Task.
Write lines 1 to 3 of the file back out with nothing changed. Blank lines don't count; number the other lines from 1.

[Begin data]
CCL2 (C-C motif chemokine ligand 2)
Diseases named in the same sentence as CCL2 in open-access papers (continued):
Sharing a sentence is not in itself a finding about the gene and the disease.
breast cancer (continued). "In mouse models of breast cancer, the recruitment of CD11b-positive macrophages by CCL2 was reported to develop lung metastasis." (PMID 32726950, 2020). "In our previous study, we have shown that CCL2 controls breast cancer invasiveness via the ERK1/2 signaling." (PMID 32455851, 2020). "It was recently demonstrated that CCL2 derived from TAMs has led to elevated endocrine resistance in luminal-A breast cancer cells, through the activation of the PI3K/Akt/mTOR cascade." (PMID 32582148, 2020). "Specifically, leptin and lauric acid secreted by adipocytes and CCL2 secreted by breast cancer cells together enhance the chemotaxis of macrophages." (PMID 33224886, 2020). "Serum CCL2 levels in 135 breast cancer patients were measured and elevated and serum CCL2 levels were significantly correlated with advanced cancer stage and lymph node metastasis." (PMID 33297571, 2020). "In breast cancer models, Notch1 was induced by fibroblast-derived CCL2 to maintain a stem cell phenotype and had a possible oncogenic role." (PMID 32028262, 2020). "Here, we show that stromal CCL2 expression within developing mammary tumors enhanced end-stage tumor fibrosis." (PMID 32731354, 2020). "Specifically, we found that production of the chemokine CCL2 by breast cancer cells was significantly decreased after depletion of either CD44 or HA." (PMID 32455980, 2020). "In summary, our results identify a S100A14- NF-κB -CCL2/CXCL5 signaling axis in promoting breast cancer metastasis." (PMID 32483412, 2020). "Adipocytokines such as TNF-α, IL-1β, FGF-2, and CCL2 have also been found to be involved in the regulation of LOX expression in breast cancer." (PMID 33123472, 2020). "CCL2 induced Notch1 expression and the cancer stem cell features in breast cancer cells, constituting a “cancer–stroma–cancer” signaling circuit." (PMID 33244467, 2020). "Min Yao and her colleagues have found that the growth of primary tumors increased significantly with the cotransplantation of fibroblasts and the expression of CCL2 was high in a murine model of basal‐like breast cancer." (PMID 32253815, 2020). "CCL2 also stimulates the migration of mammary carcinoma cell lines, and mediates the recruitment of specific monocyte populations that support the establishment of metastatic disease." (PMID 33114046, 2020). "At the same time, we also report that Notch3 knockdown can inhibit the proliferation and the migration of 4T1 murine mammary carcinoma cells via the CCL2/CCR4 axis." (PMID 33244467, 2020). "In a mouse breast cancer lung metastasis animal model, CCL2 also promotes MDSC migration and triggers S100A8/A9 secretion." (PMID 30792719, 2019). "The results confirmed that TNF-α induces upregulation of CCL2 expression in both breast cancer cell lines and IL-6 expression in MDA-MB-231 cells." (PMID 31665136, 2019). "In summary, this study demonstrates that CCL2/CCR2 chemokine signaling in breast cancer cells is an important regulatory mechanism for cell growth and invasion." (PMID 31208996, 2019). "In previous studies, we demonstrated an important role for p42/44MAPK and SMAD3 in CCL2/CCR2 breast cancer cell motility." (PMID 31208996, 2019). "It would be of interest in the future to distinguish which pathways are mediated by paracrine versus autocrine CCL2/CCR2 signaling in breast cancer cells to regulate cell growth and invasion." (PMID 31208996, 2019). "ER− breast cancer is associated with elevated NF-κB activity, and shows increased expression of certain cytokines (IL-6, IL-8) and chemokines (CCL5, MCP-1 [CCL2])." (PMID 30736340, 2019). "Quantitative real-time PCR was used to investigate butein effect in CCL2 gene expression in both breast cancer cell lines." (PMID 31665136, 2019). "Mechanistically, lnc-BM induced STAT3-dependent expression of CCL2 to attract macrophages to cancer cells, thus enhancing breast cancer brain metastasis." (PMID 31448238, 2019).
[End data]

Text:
CCL2 (C-C motif chemokine ligand 2)
Diseases named in the same sentence as CCL2 in open-access papers (continued):
Sharing a sentence is not in itself a finding about the gene and the disease.